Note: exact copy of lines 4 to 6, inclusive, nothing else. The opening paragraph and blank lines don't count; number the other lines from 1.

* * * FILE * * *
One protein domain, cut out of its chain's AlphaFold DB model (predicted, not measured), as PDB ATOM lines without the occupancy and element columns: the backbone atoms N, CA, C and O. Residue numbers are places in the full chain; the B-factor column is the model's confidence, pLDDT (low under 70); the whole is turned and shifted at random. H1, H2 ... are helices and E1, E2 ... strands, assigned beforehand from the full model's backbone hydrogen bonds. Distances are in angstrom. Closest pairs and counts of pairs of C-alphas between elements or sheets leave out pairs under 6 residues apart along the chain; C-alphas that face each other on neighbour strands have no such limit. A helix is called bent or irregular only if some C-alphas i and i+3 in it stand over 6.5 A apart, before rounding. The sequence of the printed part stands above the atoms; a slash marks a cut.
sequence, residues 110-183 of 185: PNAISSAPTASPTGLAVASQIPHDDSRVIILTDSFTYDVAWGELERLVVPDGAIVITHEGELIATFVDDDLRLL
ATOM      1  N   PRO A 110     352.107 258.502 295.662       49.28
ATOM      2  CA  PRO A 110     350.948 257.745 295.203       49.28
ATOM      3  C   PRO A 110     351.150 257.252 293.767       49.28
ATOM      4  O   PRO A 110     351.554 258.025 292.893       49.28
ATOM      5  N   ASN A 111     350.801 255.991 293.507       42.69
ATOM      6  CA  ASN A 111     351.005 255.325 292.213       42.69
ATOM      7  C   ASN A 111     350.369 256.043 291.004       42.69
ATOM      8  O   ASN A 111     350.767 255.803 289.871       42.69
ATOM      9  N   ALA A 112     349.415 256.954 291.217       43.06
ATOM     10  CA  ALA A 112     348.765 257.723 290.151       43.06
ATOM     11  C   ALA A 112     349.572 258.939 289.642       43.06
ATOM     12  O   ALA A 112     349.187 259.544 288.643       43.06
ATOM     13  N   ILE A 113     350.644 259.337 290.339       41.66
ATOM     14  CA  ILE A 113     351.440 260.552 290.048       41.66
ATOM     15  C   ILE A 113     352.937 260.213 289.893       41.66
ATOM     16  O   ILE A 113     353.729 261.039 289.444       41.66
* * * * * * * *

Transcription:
ATOM      3  C   PRO A 110     351.150 257.252 293.767       49.28
ATOM      4  O   PRO A 110     351.554 258.025 292.893       49.28
ATOM      5  N   ASN A 111     350.801 255.991 293.507       42.69